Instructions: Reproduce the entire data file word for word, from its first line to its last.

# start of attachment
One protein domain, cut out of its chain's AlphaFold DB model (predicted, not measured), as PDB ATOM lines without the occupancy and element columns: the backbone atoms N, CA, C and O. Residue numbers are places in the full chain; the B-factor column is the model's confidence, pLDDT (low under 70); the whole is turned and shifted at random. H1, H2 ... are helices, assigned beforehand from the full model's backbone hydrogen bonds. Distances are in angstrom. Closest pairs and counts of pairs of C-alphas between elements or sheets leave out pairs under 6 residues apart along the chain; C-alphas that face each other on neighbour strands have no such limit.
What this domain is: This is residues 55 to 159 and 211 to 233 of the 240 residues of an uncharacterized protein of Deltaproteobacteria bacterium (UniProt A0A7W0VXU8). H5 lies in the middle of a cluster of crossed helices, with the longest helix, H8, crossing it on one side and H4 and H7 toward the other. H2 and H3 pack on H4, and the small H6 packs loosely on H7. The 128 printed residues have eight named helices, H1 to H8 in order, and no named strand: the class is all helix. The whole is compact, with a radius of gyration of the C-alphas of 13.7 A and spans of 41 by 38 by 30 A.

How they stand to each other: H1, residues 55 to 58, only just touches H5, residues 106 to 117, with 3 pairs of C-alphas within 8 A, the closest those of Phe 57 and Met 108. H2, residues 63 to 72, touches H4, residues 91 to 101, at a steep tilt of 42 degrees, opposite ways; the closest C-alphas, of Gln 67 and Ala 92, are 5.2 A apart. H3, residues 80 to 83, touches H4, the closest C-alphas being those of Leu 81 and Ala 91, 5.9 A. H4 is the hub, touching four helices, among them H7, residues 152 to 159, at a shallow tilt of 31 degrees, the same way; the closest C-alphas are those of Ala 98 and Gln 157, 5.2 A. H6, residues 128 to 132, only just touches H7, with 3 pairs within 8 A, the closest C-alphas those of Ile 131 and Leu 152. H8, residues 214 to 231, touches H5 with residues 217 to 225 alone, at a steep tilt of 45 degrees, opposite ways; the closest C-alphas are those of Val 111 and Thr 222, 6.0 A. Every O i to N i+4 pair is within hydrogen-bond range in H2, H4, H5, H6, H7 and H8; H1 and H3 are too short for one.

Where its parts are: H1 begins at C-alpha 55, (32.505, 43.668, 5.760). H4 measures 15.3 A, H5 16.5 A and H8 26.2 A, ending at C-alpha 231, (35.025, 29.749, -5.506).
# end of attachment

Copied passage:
One protein domain, cut out of its chain's AlphaFold DB model (predicted, not measured), as PDB ATOM lines without the occupancy and element columns: the backbone atoms N, CA, C and O. Residue numbers are places in the full chain; the B-factor column is the model's confidence, pLDDT (low under 70); the whole is turned and shifted at random. H1, H2 ... are helices, assigned beforehand from the full model's backbone hydrogen bonds. Distances are in angstrom. Closest pairs and counts of pairs of C-alphas between elements or sheets leave out pairs under 6 residues apart along the chain; C-alphas that face each other on neighbour strands have no such limit.
What this domain is: This is residues 55 to 159 and 211 to 233 of the 240 residues of an uncharacterized protein of Deltaproteobacteria bacterium (UniProt A0A7W0VXU8). H5 lies in the middle of a cluster of crossed helices, with the longest helix, H8, crossing it on one side and H4 and H7 toward the other. H2 and H3 pack on H4, and the small H6 packs loosely on H7. The 128 printed residues have eight named helices, H1 to H8 in order, and no named strand: the class is all helix. The whole is compact, with a radius of gyration of the C-alphas of 13.7 A and spans of 41 by 38 by 30 A.

How they stand to each other: H1, residues 55 to 58, only just touches H5, residues 106 to 117, with 3 pairs of C-alphas within 8 A, the closest those of Phe 57 and Met 108. H2, residues 63 to 72, touches H4, residues 91 to 101, at a steep tilt of 42 degrees, opposite ways; the closest C-alphas, of Gln 67 and Ala 92, are 5.2 A apart. H3, residues 80 to 83, touches H4, the closest C-alphas being those of Leu 81 and Ala 91, 5.9 A. H4 is the hub, touching four helices, among them H7, residues 152 to 159, at a shallow tilt of 31 degrees, the same way; the closest C-alphas are those of Ala 98 and Gln 157, 5.2 A. H6, residues 128 to 132, only just touches H7, with 3 pairs within 8 A, the closest C-alphas those of Ile 131 and Leu 152. H8, residues 214 to 231, touches H5 with residues 217 to 225 alone, at a steep tilt of 45 degrees, opposite ways; the closest C-alphas are those of Val 111 and Thr 222, 6.0 A. Every O i to N i+4 pair is within hydrogen-bond range in H2, H4, H5, H6, H7 and H8; H1 and H3 are too short for one.

Where its parts are: H1 begins at C-alpha 55, (32.505, 43.668, 5.760). H4 measures 15.3 A, H5 16.5 A and H8 26.2 A, ending at C-alpha 231, (35.025, 29.749, -5.506).